Baristas always make brewing coffee look like an unfathomable process facilitated by ludicrously expensive machinery. But in reality, it’s all a farce – a well-told lie that forces you to shell out money you don’t have for necessary caffeine.

It all boils down (pun intended) to knowing about your beans and knowing how to use your apparatus properly.

Here’s a tip for how to get the best coffee, sourced straight from one of Edinburgh’s many prestigious coffee bars, Filament.

Why and how to use an Aeropress


Photo by Geir Darge

A little-known fact about the Aeropress: pretty much every ‘filter’ brew you order in a good coffee shop will be made with it.

In days gone by the V60 (or “pour over”) was the preferred technique for crafting fragrant filter brews. However, it’s slow and its annoyingly delicate: two things the Aeropress most certainly isn’t.

What actually is an Aeropress? 


Photo by Geir Darge

A rudimentary comparison would be likening it to giant coffee syringe that you simply plunge into a mug. More than just being simple, it’s also devilishly cheap when comparing it a decent V60.

How to get the best tasting coffee


Photo by Geige Darge

Firstly you want to pull the plunge out to the very top and set it standing upside down, then take your water, heated to around 90°C, and pour it into the Aeropress’ chamber. We do this to heat up the plastic before putting the coffee in so that the water stays as close to 90°C as possible.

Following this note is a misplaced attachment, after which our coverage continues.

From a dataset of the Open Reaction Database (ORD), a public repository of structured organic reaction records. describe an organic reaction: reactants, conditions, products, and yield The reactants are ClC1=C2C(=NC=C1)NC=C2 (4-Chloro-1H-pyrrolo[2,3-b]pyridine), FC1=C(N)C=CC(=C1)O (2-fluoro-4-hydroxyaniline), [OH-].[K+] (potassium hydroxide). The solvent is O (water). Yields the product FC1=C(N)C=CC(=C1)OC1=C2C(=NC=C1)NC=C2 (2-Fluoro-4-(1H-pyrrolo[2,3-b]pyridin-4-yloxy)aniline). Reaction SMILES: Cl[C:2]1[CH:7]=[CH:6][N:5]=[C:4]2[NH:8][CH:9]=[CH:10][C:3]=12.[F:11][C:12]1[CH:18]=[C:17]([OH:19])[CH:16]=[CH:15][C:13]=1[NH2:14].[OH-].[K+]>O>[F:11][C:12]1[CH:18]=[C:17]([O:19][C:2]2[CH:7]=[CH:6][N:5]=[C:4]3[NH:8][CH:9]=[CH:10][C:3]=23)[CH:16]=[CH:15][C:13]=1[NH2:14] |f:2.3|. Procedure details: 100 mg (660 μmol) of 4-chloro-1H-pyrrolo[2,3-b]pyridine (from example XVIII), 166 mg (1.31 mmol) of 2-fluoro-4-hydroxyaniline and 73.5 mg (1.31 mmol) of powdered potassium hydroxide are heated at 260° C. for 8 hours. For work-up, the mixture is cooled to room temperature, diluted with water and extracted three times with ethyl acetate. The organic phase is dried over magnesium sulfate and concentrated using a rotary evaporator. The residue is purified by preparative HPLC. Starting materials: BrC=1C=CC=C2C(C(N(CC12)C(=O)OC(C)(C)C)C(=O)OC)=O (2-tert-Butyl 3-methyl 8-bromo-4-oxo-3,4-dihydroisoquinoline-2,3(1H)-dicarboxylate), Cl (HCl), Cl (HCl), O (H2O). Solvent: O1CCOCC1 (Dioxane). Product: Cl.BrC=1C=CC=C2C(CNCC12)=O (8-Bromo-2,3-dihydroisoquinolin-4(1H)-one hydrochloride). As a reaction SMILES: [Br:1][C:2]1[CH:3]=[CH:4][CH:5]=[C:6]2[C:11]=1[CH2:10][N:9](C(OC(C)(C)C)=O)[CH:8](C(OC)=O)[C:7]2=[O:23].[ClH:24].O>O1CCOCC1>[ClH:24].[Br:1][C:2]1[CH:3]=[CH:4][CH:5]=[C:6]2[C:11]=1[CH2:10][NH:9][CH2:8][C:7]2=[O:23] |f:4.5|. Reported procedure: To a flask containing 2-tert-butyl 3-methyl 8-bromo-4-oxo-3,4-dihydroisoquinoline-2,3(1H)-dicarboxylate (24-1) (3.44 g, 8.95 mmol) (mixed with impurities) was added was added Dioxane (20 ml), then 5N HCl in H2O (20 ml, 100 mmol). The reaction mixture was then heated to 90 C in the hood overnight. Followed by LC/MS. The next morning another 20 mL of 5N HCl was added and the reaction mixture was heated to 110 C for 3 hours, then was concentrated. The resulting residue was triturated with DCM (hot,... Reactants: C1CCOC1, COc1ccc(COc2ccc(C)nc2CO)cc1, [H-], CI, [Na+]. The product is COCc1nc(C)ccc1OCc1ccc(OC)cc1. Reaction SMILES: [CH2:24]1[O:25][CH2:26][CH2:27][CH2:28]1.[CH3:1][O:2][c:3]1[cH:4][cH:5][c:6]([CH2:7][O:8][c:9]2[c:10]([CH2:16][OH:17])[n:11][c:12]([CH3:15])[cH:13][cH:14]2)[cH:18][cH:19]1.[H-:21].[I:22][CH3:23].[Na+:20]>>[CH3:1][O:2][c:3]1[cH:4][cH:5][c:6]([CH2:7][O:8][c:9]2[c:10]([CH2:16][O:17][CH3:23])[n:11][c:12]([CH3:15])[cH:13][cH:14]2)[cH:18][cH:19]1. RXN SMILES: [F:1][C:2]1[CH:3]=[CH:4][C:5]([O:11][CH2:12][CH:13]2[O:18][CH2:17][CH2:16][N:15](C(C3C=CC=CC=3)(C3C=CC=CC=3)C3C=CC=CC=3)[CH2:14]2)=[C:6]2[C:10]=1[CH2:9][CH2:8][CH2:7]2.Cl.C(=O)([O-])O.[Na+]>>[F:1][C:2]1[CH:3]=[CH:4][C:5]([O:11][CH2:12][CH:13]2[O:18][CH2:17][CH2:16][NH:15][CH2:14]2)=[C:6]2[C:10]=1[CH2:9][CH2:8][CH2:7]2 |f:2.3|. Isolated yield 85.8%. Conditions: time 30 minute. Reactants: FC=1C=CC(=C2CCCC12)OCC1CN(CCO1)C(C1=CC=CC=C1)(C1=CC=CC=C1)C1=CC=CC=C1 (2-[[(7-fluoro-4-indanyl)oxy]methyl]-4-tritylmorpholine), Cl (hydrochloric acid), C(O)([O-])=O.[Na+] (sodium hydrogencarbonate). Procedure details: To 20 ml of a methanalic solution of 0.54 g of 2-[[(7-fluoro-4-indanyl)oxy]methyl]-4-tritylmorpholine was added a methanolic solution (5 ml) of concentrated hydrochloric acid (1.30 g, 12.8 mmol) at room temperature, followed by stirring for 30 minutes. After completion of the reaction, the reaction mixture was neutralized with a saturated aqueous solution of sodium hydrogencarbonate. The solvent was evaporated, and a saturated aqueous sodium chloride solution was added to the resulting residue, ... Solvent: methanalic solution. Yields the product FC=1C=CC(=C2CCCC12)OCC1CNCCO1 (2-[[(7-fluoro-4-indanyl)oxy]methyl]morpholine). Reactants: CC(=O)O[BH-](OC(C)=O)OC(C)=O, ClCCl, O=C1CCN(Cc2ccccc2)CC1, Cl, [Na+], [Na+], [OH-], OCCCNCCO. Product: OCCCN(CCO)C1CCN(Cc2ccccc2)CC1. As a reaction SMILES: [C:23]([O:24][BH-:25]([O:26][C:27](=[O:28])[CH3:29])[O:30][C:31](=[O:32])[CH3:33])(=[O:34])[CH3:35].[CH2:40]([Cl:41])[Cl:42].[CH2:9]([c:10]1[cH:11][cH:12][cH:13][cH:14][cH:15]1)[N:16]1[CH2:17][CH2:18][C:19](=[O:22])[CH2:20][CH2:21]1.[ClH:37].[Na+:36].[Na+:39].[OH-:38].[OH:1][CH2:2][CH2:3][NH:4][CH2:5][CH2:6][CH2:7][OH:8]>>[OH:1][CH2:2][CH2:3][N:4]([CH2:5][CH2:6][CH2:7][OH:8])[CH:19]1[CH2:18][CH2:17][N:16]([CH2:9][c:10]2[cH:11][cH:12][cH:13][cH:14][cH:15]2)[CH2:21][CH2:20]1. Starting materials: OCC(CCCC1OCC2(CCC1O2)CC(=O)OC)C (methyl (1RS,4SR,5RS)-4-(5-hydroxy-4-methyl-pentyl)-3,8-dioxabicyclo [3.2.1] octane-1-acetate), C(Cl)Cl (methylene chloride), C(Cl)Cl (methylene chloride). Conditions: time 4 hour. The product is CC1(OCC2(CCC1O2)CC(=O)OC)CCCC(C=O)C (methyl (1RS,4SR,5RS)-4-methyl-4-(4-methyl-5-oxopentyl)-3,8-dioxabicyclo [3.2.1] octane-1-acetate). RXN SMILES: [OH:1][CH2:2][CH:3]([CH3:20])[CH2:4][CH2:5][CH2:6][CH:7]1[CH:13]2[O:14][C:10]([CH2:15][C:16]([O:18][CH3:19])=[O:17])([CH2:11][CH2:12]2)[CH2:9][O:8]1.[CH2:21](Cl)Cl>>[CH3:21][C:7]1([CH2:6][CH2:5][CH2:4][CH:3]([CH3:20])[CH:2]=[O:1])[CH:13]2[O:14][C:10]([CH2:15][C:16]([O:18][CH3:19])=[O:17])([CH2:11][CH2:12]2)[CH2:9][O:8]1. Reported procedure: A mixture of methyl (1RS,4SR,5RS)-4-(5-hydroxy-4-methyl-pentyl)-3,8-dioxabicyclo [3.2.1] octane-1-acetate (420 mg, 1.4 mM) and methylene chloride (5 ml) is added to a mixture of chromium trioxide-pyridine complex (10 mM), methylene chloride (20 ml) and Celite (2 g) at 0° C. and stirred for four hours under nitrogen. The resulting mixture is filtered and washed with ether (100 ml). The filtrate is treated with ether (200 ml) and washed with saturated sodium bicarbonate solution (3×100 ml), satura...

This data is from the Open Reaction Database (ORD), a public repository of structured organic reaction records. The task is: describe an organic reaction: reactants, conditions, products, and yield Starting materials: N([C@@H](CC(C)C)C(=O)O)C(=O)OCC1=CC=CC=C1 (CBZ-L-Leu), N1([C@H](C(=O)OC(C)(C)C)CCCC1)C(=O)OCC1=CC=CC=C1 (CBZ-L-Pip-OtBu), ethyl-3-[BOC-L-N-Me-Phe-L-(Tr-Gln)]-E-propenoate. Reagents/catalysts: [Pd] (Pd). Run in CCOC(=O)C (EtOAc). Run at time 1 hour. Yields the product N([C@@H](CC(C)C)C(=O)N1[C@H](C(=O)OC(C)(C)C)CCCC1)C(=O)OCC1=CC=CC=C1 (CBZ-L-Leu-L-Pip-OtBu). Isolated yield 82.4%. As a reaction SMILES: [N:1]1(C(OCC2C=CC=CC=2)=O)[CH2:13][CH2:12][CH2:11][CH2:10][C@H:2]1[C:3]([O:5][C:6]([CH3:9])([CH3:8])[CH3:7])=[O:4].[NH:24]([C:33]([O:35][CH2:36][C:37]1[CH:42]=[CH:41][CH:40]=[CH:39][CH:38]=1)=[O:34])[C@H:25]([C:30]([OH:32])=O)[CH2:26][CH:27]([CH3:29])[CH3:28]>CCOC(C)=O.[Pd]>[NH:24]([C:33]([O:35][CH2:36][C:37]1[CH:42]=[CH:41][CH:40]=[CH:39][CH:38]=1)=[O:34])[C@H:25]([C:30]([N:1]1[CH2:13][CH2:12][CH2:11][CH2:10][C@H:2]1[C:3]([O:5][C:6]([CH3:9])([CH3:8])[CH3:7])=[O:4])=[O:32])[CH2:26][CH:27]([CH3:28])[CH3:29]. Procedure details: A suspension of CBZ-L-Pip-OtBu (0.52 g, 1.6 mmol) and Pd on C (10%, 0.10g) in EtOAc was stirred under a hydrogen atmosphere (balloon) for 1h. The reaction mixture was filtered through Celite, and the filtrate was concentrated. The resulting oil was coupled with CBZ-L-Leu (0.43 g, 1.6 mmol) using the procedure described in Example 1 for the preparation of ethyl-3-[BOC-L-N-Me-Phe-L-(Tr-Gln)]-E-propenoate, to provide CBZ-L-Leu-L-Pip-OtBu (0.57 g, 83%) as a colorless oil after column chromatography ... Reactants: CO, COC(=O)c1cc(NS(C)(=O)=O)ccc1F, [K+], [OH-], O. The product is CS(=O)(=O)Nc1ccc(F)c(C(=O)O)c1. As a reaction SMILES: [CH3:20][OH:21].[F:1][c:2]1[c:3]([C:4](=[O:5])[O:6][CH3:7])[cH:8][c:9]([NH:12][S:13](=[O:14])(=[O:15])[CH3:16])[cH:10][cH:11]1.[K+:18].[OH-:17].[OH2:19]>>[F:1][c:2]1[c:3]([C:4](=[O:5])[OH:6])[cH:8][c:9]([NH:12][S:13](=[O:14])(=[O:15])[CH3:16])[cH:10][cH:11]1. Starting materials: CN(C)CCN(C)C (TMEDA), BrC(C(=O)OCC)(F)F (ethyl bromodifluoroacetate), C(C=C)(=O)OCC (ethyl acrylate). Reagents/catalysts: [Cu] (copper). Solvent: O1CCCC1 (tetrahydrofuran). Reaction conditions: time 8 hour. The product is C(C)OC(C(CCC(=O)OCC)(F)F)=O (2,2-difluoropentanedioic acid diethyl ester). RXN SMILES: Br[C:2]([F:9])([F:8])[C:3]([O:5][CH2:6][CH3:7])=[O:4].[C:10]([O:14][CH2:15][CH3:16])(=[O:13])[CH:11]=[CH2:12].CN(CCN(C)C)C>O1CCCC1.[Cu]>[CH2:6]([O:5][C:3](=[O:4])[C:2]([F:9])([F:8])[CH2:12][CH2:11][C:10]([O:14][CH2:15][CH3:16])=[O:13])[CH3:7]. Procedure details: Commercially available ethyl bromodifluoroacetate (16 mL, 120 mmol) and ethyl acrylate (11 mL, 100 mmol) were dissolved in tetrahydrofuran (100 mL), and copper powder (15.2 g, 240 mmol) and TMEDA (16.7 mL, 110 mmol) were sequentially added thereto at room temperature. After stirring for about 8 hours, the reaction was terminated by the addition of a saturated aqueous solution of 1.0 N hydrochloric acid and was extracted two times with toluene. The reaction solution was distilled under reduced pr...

Whilst the water heats the interior of the press, it’s a good idea to deal with your beans. For an Aeropress, you want to grind your beans just a little finer than what you would use for a cafetiere.

It is possible to use any type of bean grind in an Aeropress but if you are looking to craft a coffee like the baristas do it you best option is to stick to slightly coarser coffee and bump up your brew time.

Once you have ground your beans up, discard the water from the Aeropress and then empty in your coffee. At this stage, you will want to have a small jug, or something of that sort, to pour in the rest of your water. It will help you pour more slowly and ensure that the coffee doesn’t clump. Decant the water into the press as smoothly as you can, making sure to move rotate the jug as you pour.


Photo by Geir Darge

When you have reached about a centimeter from the top, stop and then leave the grounds to sit for approximately two minutes. Whilst your coffee brews, take the Aeropress’ top and filter paper and pour the remainder of your hot water over it, before screwing it on to the top.

After two minutes have passed, you are at last ready to have your Java. Upturn the press and place over a mug (or jug) and in a clean and controlled motion, push the plunger down and literally inject your cup with coffee.

What is so great about this whole process is that it is, in relative terms, it’s a super fast way to make good coffee, as well as being clean and hassle free. You don’t have to take a course to know how it’s done; just have a quick read of this article and you’ll be set.